Keith Lockhart’s Fourth of July Con

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In this country you can do whatever you want with your 15 minutes of fame – even if it’s a yearly 15 minutes of fame.

But if you lie about what you’re doing with it, the press is supposed to call you on it.

Keith Lockhart, this is your call-out.

Lockhart, the conductor of the Boston Pops since 1995, leads the annual Fourth of July concert on the Charles River Esplanade, which the Pops have been performing since 1929. It is rightly the most famous Fourth of July celebration in our country.

The concert’s highlight each year (before the fireworks, that is) is the performance by the Boston Pops of patriotic songs, including “Stars and Stripes Forever” and “Three Cheers for the Red, White, and Blue.”

The concert’s lowlight each year often are the howling performances by whatever trendy pop or pseudo-country star happens to have been made available by his or her agent.

This year Lockhart has taken trendy to a new low. He has decided to make immigration and women of “diversity” his themes.

“I’m not politicizing things,” Lockhart told a reporter from The Patriot Ledger while describing the lineup this year.


Let’s look at that lineup.

—  Rhiannon Giddens, whose latest album “confronts the ways we are culturally conditioned to avoid talking about America’s history of slavery, racism, and misogyny”

—  Amy Ray and Emily Saliers of the Indigo Girls, left-wing lesbian activists who performed at the original anti-Trump Women’s March in January 2017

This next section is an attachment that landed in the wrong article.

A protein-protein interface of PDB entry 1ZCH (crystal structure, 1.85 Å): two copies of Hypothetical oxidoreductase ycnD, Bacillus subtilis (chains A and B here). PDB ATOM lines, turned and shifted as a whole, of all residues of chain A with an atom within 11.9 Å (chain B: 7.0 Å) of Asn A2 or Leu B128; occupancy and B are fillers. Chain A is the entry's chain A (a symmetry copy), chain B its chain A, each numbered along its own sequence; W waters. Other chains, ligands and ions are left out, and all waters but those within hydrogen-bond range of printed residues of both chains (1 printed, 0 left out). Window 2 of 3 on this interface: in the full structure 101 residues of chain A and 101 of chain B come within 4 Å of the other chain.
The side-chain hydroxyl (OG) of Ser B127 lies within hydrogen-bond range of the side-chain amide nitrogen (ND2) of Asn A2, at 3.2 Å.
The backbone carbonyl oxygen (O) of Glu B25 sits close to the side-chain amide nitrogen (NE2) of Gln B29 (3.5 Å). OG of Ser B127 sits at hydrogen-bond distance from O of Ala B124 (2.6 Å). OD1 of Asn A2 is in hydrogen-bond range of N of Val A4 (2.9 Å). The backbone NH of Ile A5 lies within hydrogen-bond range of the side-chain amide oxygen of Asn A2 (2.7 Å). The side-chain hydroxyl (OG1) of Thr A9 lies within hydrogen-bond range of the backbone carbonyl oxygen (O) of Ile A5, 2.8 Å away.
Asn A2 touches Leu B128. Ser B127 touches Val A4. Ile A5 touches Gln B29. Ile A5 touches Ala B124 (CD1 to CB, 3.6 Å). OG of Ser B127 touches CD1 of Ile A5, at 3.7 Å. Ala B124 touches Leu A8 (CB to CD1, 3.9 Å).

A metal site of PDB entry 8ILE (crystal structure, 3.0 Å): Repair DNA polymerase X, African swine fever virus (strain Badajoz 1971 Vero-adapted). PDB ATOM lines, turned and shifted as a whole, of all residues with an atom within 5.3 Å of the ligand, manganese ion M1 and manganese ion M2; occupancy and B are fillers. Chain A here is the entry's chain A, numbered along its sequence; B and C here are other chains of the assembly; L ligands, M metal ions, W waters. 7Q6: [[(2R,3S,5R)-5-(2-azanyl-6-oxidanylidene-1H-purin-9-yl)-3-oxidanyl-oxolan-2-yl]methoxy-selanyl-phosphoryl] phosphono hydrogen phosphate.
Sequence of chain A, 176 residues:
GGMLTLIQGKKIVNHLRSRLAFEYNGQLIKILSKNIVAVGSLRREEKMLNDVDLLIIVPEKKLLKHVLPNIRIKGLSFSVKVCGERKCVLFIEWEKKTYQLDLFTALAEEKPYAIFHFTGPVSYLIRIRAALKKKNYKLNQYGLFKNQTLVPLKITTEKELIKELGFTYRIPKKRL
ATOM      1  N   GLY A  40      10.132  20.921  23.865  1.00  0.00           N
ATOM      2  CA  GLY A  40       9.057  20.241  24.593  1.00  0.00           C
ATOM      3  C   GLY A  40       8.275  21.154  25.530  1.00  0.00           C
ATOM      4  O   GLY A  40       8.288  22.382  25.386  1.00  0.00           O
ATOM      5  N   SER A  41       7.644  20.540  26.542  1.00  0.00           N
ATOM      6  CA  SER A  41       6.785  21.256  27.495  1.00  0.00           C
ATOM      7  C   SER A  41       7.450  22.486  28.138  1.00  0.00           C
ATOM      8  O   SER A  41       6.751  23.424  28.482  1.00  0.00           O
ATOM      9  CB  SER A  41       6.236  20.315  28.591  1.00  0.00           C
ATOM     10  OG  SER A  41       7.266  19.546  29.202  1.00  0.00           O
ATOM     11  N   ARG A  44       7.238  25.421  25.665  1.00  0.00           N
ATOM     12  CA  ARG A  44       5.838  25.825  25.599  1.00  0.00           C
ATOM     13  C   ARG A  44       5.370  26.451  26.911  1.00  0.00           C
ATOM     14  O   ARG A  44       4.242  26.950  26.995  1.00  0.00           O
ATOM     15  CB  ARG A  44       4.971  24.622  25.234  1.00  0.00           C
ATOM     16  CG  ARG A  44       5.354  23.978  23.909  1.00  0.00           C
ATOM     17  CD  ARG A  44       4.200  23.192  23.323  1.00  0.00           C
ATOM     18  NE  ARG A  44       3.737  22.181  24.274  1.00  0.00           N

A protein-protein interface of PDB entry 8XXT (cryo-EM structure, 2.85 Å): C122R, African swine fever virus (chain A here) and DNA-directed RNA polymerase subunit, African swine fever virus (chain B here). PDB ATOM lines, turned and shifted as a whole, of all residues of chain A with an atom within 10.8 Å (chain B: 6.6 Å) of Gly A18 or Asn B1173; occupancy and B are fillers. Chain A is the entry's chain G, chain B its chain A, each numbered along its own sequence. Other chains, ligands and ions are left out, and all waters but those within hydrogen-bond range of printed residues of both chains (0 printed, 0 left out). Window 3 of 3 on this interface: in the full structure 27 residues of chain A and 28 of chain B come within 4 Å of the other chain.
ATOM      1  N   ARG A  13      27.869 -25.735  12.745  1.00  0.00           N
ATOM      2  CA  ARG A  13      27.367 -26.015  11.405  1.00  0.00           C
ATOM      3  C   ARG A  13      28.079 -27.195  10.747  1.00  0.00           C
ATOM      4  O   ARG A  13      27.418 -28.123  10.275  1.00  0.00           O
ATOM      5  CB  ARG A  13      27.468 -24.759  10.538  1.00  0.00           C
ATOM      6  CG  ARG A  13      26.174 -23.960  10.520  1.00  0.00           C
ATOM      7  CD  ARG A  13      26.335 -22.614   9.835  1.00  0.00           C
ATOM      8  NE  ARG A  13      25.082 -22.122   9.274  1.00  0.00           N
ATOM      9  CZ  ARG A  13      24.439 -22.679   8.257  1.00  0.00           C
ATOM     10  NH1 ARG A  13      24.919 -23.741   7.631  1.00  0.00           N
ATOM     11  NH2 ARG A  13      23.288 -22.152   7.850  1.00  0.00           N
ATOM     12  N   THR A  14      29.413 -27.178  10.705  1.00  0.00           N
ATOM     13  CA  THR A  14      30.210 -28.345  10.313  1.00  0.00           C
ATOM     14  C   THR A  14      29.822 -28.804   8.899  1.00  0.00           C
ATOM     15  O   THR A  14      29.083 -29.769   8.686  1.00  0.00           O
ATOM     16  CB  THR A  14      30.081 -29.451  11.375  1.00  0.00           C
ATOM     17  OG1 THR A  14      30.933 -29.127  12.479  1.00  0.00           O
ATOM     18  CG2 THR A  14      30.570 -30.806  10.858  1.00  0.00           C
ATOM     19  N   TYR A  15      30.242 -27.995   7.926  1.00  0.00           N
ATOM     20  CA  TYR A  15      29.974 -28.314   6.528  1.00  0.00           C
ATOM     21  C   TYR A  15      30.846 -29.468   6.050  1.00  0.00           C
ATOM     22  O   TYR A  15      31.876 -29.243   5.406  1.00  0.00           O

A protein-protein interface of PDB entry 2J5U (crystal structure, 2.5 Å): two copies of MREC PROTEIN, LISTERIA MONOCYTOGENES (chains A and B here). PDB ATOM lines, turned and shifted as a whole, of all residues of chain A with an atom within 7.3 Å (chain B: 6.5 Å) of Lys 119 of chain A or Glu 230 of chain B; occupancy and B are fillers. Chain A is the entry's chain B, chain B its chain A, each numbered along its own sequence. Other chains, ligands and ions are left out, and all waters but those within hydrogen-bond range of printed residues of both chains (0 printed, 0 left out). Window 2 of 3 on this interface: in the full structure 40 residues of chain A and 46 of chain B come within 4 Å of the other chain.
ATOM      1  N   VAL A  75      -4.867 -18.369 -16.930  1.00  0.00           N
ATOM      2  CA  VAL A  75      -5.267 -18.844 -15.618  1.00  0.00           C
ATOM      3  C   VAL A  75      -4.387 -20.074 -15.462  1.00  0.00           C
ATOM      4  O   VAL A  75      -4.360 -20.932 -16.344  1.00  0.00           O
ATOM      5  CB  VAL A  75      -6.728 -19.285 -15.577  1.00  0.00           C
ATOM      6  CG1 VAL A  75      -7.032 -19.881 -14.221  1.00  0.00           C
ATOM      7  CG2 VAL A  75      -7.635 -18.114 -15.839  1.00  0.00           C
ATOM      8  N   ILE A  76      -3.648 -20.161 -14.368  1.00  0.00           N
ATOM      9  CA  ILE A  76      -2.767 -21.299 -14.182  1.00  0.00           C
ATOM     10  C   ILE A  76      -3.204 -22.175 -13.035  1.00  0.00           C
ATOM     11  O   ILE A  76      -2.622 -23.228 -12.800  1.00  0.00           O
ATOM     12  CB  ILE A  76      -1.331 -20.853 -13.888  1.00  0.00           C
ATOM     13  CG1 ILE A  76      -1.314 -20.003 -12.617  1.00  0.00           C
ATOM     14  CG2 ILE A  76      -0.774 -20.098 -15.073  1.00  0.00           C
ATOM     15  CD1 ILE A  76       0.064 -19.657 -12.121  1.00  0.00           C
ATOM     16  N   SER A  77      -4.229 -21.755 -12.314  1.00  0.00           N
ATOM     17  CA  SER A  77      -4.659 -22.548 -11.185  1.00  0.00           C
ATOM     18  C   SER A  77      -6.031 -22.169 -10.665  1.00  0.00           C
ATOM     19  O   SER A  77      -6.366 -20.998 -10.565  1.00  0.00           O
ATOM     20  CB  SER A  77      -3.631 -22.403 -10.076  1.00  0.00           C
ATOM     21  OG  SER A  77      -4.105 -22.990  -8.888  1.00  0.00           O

—  Rachel Platten, whose “Fight Song” was the official anthem of Hillary Clinton’s 2016 presidential campaign

—  Actress Rita Moreno, 86, who last year called President Donald Trump “that beast”

The script calls for a singalong among the guests of “This Land Is Your Land,” a fun but socialist song written by the Communist Woody Guthrie. (Woody Guthrie was a great singer-songwriter, mind you, but he was a Communist. “This Land” was written as a reaction against “God Bless America.”)

Emma Lazarus’s poem “The New Colossus,” which adorns the base of the Statue of Liberty, will also be read. (“Give me your tired, your poor, / Your huddled masses yearning to breathe free, /
The wretched refuse of your teeming shore.”)

(Lazarus’s famous poem, by the way, reimagined what the Statue of Liberty is about. It wasn’t about celebrating immigration, but rather about celebrating universal freedom.)

Each of these people has or had principles that can be thought about, discussed, and argued over. But there won’t be any arguing on the Esplanade tonight. There will just be presenting one point of view:  anti-Donald Trump.

It’s a shame. The Fourth of July ought to be a coming together of Americans, not a driving apart.

But for those who, like Keith Lockhart, are determined to divide us even on our national day:  At least don’t lie about it.